The Time-Out Space should be the most boring place in your house where your child can be safely left alone. For toddlers it might be inside a playpen, or in their crib with no toys. For preschoolers my favorite place was the landing of the stairs. Other ideas might be in the hallway with bedroom doors closed.
The Time Out Space should be devoid of entertainment and distractions and other people. It should be completely boring; a good place to think about your actions; a good place to realize that what you were doing before was more fun than being here; a good place to make a plan for how to improve your behaviour and get back into the game; a good place to cool off from flaring emotions.
I use the Time Out Space as a place for punishment. When this is the case I set a timer and tell the child that they can return to find me when the timer goes off. When the timer goes off and they come to me we discuss the incident that led to the time-out and plan a strategy for avoiding such an unfortunate incident in the future. (Timers make things easy. In case you haven’t noticed, I like easy. With a timer keeping track of the time-out, I can go do something productive, or just relax without watching the clock – I’m not the one being punished, after all.)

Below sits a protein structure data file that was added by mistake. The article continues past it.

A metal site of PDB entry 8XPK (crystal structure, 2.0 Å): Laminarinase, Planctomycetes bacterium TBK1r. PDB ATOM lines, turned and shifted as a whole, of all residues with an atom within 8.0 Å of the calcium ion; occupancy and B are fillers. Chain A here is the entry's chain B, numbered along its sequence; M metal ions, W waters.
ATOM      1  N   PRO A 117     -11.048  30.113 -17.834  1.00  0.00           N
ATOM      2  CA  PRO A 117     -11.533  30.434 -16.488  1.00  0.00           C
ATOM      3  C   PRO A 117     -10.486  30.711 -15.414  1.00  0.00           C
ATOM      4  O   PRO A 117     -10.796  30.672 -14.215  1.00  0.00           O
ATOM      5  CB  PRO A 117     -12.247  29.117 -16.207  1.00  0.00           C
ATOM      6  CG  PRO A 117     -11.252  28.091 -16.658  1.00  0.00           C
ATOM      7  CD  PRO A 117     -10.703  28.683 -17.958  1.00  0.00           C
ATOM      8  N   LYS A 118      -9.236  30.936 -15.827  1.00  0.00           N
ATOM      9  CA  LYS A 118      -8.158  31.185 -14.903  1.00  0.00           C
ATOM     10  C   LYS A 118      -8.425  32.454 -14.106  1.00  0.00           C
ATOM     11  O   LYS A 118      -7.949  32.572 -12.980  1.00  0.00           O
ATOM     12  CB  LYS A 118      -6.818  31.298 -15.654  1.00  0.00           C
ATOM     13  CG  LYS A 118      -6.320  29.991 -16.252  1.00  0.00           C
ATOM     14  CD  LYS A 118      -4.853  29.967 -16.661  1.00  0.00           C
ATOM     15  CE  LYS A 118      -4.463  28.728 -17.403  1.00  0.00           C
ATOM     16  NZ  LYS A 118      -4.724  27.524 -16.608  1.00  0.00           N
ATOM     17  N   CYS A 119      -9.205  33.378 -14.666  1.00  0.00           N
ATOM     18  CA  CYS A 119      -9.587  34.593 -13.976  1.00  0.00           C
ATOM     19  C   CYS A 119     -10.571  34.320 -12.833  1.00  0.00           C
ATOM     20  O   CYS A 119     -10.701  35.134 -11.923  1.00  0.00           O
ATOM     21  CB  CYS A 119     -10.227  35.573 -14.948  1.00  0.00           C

If the child comes to find me before the timer has rung then I return them to the spot and say:
“Oh, no, I’ll have to start the timer over again. Back you go.” It doesn’t take very many times of this happening before they learn to stay in the time out spot on their own.
Guidelines for how long to time a child out:
1-2 years: up to a minute
3-4 years: up to 3 or 4 minutes
5 years and up: up to 5 minutes. *No more than this.
*The point is to have time to miss the fun. The time out is not the punishment, missing out on the fun or interaction is the punishment. My kids didn’t need long time-outs to adapt poor behavior into good behaviour. They hated being on time-out. A one minute time-out was the longest I ever needed.